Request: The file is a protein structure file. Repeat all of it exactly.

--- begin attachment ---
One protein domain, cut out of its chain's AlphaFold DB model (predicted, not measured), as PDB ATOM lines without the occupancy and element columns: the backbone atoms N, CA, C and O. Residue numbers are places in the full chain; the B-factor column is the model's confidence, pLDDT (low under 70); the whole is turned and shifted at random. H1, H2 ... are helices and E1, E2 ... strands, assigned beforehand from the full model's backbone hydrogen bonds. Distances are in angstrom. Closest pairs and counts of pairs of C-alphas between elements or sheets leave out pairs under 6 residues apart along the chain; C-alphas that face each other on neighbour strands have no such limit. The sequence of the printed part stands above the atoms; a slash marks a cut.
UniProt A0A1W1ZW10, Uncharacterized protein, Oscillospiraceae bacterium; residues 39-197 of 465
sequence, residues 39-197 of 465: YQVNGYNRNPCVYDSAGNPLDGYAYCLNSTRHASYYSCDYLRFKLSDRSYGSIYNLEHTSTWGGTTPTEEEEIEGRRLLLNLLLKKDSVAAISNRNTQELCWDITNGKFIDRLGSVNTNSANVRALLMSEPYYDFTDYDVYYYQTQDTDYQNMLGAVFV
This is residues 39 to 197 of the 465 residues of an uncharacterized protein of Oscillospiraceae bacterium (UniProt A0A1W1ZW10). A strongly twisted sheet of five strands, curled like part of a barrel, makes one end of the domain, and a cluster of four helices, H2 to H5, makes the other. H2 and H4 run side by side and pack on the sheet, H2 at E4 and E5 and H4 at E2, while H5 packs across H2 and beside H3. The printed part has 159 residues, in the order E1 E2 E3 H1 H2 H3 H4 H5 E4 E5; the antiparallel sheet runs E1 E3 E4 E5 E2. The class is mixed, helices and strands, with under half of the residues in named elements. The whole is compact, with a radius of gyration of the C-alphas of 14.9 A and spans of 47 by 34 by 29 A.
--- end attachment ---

One protein domain, cut out of its chain's AlphaFold DB model (predicted, not measured), as PDB ATOM lines without the occupancy and element columns: the backbone atoms N, CA, C and O. Residue numbers are places in the full chain; the B-factor column is the model's confidence, pLDDT (low under 70); the whole is turned and shifted at random. H1, H2 ... are helices and E1, E2 ... strands, assigned beforehand from the full model's backbone hydrogen bonds. Distances are in angstrom. Closest pairs and counts of pairs of C-alphas between elements or sheets leave out pairs under 6 residues apart along the chain; C-alphas that face each other on neighbour strands have no such limit. The sequence of the printed part stands above the atoms; a slash marks a cut.
UniProt A0A1W1ZW10, Uncharacterized protein, Oscillospiraceae bacterium; residues 39-197 of 465
sequence, residues 39-197 of 465: YQVNGYNRNPCVYDSAGNPLDGYAYCLNSTRHASYYSCDYLRFKLSDRSYGSIYNLEHTSTWGGTTPTEEEEIEGRRLLLNLLLKKDSVAAISNRNTQELCWDITNGKFIDRLGSVNTNSANVRALLMSEPYYDFTDYDVYYYQTQDTDYQNMLGAVFV
This is residues 39 to 197 of the 465 residues of an uncharacterized protein of Oscillospiraceae bacterium (UniProt A0A1W1ZW10). A strongly twisted sheet of five strands, curled like part of a barrel, makes one end of the domain, and a cluster of four helices, H2 to H5, makes the other. H2 and H4 run side by side and pack on the sheet, H2 at E4 and E5 and H4 at E2, while H5 packs across H2 and beside H3. The printed part has 159 residues, in the order E1 E2 E3 H1 H2 H3 H4 H5 E4 E5; the antiparallel sheet runs E1 E3 E4 E5 E2. The class is mixed, helices and strands, with under half of the residues in named elements. The whole is compact, with a radius of gyration of the C-alphas of 14.9 A and spans of 47 by 34 by 29 A.